Rama Rao S.V.,Project Directorate on Poultry | Ravindran V.,Massey University | Panda A.K.,Project Directorate on Poultry | Raju M.V.L.N.,Project Directorate on Poultry
Journal of Applied Poultry Research | Year: 2011

Three experiments were conducted using White Leghorn layers (Babcock) from 21 to 72 wk of age to evaluate the effect of dietary ME (2,350 and 2,600 kcal/kg) and CP (15, 16.5, and 18%; experiment 1), and supplementation of low-CP diets with graded concentrations (0.65, 0.70, 0.75, and 0.80%) of lysine (experiment 2) or methionine (0.305, 0.335, 0.355, and 0.395%; experiment 3) on layer performance. Each diet was fed ad libitum to 8 replicate groups housed in an open-sided poultry house (22.0 to 35.5°C). Dietary concentrations of CP had no effect (P > 0.05) on egg production (EP), feed intake (FI), FE, egg weight, egg mass (EM), and BW, except the egg weight during the initial 3 periods, which was significantly lower in layers fed 15% CP. A higher (P < 0.05) rate of EP and higher FE and EM were observed in groups fed 2,600 kcal of ME compared with those fed 2,350 kcal of ME/kg. In experiment 2, EP, FI, and FE were not affected by dietary lysine concentrations, except for FI in period 7. Egg weight during the majority of periods and EM increased nonlinearly (P < 0.05 to 0.001) and linearly, respectively, with increasing dietary concentrations of lysine. Final BW increased linearly with increasing dietary lysine concentrations. In experiment 3, dietary methionine concentrations had no influence (P > 0.05) on EP. Feed intake decreased linearly and FE improved nonlinearly (P < 0.05) with increasing dietary concentrations of methionine. Egg weight increased nonlinearly with increasing methionine concentrations during periods 2, 8, and 9, and over the trial period. Dietary methionine concentrations did not influence EM (except during periods 2 and 8), shell defects, and BW. It was concluded, based on the data, that White Leghorn layers (21 to 72 wk) reared in open-sided houses in the tropics require approximately 0.70% lysine and 0.305% methionine in diets containing approximately 15% CP and 2,600 kcal of ME/kg while maintaining 16.5% CP during the initial phase of production for optimal egg size. © 2011 Poultry Science Association, Inc. Source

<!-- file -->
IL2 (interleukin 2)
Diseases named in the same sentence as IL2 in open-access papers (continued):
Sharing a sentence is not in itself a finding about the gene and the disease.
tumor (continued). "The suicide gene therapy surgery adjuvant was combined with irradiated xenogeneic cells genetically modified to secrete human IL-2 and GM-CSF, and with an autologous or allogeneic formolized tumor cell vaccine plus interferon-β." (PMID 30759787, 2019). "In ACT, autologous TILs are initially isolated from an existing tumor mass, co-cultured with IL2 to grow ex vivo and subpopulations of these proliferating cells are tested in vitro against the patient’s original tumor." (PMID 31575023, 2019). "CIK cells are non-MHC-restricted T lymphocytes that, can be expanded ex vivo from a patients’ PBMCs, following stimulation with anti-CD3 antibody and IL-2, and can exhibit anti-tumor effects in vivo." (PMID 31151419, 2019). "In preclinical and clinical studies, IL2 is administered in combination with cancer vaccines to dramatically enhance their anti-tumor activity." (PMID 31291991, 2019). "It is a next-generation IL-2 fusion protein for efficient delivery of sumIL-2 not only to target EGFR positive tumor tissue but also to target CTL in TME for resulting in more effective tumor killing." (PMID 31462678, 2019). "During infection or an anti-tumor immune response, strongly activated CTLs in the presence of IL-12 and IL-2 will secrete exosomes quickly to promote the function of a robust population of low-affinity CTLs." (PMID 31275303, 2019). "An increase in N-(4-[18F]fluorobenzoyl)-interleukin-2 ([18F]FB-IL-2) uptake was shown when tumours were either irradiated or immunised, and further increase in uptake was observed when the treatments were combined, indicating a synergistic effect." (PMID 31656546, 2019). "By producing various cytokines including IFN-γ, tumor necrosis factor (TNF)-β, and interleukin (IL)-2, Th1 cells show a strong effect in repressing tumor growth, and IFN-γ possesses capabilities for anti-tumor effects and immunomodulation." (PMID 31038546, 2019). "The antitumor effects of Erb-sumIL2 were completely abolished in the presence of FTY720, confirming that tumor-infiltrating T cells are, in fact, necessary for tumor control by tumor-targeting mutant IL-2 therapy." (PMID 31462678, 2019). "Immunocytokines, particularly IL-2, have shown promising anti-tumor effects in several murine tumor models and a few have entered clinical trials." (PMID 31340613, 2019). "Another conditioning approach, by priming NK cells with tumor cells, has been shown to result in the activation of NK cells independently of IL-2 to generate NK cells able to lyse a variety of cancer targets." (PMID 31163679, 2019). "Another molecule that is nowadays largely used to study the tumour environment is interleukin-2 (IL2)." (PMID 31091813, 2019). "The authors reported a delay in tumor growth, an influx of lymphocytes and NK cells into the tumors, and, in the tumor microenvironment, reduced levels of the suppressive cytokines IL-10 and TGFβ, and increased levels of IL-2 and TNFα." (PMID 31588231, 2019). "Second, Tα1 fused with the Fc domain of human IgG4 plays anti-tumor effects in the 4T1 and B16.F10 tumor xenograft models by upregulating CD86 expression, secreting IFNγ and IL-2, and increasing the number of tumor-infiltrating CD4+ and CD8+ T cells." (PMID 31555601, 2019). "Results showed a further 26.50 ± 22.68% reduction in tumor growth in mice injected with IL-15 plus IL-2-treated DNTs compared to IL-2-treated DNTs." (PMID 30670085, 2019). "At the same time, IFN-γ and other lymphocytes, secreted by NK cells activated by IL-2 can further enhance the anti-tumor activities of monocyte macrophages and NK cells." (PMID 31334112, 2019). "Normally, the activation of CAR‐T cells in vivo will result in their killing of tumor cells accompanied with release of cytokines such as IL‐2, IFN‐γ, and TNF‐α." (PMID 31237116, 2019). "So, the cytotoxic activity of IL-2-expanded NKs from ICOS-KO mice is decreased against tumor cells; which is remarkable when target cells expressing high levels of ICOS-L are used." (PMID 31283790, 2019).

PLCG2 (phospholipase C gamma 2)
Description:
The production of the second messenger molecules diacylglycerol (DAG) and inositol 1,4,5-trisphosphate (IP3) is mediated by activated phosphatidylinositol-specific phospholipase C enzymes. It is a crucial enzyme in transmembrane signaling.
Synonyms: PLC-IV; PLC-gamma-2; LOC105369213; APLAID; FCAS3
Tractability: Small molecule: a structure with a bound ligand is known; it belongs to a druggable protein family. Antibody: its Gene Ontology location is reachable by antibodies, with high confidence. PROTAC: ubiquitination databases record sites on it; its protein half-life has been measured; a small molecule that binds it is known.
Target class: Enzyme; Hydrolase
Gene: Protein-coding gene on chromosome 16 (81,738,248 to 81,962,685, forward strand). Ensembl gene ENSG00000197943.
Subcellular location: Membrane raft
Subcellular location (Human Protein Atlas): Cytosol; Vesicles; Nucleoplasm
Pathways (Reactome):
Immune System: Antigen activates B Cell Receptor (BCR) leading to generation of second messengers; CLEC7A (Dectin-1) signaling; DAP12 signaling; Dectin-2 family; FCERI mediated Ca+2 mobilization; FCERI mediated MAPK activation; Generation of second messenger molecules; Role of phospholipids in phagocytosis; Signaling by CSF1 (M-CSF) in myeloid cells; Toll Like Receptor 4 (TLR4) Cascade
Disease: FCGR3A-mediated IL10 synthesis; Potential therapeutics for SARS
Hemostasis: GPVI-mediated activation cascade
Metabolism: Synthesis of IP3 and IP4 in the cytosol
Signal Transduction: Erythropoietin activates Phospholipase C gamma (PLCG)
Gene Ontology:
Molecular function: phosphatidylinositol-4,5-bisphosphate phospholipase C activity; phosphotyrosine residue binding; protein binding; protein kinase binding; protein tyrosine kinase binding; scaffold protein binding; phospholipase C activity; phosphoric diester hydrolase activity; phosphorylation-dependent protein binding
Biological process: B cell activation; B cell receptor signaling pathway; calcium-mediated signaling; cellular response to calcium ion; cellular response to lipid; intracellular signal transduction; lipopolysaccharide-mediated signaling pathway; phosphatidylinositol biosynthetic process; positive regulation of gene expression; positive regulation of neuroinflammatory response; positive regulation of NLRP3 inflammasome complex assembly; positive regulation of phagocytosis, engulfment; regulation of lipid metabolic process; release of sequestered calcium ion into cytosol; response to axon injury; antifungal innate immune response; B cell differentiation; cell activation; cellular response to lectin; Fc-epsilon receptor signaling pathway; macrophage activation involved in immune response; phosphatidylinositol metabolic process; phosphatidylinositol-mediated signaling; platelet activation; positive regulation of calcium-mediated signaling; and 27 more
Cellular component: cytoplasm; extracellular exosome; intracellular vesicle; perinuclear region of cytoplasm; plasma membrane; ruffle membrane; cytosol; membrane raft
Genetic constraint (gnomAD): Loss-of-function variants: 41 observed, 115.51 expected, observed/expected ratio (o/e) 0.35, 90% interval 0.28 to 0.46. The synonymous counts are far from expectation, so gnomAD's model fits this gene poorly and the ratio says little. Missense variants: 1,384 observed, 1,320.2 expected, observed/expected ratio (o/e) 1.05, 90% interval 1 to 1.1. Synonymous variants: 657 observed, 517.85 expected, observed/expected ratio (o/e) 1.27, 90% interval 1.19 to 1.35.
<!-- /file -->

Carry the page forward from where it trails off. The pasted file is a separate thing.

Kannaki T.R.,Project Directorate on Poultry | Reddy M.R.,Project Directorate on Poultry | Shanmugam M.,Project Directorate on Poultry | Verma P.C.,Indian Veterinary Research Institute | Sharma R.P.,Project Directorate on Poultry
World's Poultry Science Journal | Year: 2010

Toll-like receptors (TLRs) are a group of highly conserved molecules that initiate innate immune responses to pathogens by recognizing structural motifs. In response to pathogen associated molecular patterns (PAMPs), TLRs induce the production of reactive oxygen and nitrogen intermediates (ROI and RNI), inflammatory cytokines and up regulate the expression of co-stimulatory molecules, subsequently initiating adaptive immunity. Ten chicken TLR genes have been identified and their association with various diseases has been ascertained. This review concerns chicken toll-like receptors, their structure, expression, signalling, and their role in innate and adaptive immunity and disease resistance. It is concluded that TLR genes could be used as molecular markers for genetic selection for the improvement of disease resistance and TLR agonists as potential adjuvants in future vaccines. © 2010 World's Poultry Science Association. Source